The Surveyor General of the Northwest Territory was a United States government official responsible for surveying land in the Northwest Territory in the United States late in the late eighteenth and early nineteenth century. The position was created in the Land Act of 1796 to survey lands ceded by Indians northwest of the Ohio River and above the mouth of the Kentucky River. This act, and those that followed evolved into the Public Land Survey System.
Henry Brush was a lawyer, soldier, legislator and farmer.
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Peter Marshall Hitchcock was an attorney, teacher, farmer, soldier, legislator, and jurist. His judicial career included 28 years service on the Ohio Supreme Court, 21 years of them as Chief Justice.
Charles Willing Byrd was an early Ohio political leader and jurist. He served as Secretary of Northwest Territory and as acting Territorial Governor.
John McLean was an American jurist and politician who served in the United States Congress, as U.S. Postmaster General, and as a justice of the Ohio and U.S. Supreme Courts. He was often discussed for the Whig and Republican nominations for President.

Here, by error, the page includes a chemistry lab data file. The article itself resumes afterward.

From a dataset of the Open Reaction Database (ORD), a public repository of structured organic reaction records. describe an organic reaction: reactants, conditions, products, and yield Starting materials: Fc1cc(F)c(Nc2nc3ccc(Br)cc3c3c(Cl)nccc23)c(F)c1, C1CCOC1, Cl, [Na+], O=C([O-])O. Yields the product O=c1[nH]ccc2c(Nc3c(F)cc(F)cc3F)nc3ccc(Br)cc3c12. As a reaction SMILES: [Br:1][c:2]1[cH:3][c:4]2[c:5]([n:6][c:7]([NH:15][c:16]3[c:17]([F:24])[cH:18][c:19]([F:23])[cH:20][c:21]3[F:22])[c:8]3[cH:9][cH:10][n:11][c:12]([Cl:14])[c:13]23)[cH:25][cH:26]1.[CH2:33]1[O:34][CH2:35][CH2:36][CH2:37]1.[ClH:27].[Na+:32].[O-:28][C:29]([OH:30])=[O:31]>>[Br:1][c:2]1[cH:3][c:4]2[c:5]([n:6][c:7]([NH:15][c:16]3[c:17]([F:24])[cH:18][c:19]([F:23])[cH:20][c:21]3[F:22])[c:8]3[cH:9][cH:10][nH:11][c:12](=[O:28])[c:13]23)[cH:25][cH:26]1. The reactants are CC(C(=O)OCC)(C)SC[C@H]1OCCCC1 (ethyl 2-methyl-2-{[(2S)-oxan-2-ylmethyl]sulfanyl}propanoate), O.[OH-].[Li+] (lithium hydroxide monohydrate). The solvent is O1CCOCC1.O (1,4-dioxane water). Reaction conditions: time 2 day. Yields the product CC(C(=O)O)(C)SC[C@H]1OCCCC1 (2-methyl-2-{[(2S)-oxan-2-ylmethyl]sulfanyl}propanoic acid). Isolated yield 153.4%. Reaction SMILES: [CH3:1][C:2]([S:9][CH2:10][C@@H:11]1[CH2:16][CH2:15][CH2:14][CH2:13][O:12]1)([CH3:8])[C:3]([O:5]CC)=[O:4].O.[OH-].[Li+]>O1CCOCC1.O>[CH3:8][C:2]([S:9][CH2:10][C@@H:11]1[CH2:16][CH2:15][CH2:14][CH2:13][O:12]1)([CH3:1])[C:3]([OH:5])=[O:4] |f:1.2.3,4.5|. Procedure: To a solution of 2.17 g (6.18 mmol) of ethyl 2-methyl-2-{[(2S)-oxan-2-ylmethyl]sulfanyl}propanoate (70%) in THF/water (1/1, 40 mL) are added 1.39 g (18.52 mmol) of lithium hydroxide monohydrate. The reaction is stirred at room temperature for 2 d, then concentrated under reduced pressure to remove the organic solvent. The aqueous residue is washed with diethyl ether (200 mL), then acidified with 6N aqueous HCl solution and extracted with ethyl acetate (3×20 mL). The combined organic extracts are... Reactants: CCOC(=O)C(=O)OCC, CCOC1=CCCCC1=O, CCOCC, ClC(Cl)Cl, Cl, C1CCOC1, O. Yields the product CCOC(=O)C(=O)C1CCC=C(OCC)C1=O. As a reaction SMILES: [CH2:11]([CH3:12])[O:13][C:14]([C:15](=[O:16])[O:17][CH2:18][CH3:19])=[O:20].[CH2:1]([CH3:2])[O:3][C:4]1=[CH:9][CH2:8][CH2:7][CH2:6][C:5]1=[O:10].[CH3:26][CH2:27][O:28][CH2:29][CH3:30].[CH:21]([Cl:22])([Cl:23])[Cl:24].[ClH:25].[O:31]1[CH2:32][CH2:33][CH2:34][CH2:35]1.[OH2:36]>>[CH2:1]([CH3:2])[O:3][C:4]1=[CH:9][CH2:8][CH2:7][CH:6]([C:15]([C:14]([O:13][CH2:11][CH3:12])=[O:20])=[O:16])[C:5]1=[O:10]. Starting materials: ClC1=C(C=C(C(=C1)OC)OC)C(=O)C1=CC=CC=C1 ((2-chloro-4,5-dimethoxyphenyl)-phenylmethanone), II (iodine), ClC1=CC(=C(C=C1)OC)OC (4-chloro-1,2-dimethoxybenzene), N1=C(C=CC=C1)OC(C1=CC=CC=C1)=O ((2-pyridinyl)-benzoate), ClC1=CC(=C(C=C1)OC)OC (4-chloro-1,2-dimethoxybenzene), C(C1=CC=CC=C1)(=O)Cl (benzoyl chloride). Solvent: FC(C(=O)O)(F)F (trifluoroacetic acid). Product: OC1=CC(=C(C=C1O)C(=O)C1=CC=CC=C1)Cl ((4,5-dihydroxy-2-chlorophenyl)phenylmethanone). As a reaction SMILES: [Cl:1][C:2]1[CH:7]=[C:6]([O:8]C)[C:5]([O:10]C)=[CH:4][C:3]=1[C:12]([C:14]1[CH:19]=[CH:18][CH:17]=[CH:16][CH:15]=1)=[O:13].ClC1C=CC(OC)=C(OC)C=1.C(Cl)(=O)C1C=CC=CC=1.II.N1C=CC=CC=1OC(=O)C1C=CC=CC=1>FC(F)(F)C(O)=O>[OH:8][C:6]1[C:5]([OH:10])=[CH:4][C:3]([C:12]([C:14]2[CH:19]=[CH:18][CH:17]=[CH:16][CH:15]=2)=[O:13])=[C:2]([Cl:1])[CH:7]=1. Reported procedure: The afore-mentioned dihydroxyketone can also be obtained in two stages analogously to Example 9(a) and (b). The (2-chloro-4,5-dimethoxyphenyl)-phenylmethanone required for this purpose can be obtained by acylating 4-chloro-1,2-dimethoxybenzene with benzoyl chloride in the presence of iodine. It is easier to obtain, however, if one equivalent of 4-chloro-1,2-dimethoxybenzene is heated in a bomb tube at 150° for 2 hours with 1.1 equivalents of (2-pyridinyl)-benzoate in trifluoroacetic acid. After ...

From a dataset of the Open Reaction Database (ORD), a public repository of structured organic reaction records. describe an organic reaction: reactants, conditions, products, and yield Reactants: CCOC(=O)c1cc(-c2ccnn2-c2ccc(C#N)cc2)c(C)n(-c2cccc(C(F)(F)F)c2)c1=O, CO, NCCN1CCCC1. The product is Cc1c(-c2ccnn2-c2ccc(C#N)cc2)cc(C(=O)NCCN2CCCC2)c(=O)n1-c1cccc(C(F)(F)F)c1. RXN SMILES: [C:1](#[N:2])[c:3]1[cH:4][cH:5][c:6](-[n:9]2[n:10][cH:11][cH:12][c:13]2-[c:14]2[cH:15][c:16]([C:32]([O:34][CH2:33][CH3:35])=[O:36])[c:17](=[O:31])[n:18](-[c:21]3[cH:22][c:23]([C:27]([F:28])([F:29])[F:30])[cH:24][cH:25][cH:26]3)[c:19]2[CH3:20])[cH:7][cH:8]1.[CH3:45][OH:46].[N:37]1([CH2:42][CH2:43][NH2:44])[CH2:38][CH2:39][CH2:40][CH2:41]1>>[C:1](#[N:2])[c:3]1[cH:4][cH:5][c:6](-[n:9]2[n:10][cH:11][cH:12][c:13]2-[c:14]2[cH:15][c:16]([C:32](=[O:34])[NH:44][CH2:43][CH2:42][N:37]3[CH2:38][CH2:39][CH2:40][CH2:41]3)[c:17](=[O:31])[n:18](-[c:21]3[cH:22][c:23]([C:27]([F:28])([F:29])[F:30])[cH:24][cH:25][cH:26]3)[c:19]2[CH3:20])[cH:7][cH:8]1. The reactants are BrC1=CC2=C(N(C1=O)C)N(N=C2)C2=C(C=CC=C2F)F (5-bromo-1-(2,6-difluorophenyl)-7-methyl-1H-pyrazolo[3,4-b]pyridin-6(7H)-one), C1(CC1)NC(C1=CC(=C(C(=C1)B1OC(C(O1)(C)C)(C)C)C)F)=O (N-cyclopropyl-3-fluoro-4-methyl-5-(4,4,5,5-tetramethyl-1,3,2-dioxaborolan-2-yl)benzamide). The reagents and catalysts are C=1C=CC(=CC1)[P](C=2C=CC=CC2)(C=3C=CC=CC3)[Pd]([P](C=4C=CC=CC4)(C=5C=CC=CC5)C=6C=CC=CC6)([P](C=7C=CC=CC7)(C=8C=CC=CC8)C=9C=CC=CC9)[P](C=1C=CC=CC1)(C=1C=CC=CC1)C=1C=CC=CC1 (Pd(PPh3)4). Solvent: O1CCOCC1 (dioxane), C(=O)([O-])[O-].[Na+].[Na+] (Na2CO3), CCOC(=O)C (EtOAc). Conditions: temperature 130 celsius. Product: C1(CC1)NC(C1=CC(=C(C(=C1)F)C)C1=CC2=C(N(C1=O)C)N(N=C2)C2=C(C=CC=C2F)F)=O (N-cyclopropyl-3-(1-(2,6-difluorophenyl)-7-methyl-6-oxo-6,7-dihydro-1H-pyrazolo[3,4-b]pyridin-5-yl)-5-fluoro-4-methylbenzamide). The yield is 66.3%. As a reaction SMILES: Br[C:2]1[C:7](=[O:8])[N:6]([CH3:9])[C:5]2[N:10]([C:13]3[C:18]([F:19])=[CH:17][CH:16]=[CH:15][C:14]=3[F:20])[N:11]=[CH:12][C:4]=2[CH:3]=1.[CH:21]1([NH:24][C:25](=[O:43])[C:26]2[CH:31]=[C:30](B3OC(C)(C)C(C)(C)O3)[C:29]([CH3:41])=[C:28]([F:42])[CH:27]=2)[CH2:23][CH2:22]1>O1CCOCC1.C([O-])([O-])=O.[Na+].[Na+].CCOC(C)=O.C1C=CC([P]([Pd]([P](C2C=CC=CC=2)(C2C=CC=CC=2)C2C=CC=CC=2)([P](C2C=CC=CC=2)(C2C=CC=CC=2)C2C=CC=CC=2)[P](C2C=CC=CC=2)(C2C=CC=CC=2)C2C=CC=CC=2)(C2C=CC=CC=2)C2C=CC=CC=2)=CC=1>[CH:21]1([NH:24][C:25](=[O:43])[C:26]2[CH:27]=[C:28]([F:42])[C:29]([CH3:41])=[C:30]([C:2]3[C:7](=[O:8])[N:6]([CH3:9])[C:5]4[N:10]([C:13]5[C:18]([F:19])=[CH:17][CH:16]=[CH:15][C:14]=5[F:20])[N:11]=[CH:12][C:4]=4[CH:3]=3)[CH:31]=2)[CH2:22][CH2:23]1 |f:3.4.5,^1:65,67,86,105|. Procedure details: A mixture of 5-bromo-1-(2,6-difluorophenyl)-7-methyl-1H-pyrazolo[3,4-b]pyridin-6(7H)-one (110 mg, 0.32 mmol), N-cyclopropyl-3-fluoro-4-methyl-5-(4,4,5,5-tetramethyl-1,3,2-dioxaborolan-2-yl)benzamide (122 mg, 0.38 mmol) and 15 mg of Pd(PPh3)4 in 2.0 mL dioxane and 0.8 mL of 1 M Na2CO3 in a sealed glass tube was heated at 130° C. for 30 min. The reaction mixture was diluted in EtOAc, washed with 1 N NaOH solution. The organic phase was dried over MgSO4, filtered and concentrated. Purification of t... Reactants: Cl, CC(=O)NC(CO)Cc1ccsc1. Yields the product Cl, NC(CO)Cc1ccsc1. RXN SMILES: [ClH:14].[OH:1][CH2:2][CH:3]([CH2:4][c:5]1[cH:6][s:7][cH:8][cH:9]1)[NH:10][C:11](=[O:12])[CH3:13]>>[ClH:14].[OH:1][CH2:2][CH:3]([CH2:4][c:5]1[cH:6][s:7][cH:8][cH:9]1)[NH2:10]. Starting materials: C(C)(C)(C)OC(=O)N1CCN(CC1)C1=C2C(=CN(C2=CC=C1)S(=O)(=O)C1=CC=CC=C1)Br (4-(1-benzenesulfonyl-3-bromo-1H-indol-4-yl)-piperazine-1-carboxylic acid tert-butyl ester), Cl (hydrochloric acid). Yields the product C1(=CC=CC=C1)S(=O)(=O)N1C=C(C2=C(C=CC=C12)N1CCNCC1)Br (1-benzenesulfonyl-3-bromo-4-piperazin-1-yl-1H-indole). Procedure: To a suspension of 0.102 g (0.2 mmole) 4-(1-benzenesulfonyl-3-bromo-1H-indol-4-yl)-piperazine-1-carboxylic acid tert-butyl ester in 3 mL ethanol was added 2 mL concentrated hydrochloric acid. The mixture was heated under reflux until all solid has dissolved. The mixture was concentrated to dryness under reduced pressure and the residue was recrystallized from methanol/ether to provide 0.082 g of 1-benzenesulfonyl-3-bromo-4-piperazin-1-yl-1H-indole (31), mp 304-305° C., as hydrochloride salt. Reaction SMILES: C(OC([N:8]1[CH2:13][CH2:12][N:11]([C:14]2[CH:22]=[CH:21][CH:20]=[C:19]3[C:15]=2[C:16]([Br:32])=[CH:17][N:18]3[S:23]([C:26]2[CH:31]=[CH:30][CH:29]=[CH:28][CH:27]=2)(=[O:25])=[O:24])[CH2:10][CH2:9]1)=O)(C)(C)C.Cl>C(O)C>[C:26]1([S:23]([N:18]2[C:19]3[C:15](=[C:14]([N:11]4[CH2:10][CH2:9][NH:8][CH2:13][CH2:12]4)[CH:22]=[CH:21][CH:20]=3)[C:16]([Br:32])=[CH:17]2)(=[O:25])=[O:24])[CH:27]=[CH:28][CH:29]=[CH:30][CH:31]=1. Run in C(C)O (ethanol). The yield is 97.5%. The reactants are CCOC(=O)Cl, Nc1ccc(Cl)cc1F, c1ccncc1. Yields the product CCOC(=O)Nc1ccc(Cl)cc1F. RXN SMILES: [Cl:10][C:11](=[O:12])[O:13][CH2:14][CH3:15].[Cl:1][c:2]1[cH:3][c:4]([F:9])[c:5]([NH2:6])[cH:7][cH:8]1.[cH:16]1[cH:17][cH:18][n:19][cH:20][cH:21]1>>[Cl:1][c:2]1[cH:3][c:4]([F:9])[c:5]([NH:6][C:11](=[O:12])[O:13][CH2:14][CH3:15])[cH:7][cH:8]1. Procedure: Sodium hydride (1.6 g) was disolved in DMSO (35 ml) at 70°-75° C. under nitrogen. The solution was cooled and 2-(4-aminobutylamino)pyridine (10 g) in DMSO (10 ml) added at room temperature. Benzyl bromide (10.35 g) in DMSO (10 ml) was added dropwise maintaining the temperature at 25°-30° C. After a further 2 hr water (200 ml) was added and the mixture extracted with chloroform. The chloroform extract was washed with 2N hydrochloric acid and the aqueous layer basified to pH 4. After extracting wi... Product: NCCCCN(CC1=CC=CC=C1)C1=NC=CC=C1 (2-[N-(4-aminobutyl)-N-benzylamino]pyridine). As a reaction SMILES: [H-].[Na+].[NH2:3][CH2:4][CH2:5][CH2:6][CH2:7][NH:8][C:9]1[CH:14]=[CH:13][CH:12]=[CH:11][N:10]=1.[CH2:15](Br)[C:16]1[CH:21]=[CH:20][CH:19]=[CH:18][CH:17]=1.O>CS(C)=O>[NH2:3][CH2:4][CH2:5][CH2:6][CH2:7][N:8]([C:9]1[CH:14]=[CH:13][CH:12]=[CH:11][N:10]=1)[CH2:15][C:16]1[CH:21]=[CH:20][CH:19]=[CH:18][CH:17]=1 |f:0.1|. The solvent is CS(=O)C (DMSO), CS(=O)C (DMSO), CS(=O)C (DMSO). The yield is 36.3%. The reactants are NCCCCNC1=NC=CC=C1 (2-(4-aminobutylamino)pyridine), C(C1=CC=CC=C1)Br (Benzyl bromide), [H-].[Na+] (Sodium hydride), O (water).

Joseph Darlinton was an American politician in the U.S. state of Ohio and in the Northwest Territory prior to Ohio statehood. Darlinton represented Adams County as a member of the Northwest Territory House of Representatives and the Ohio Senate. Darlinton also served as a delegate to the convention that drafted the first state constitution for Ohio.
Josiah Scott was a Republican politician in the U.S. State of Ohio who was in the Ohio House of Representatives, and was an Ohio Supreme Court Judge 1856–1872.
Thaddeus Armstrong Minshall was a Republican politician in the U.S. State of Ohio who was a judge on the Ohio Supreme Court 1886–1902.
Jessup Nash Couch was a lawyer in the U.S. State of Ohio who was an Ohio Supreme Court Judge 1816-1821.
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Henry Howe was an American author who wrote histories of several states in the United States. His most celebrated work is the three volume Historical Collections of Ohio.
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William C. Schenck
| Clerk of the Senate|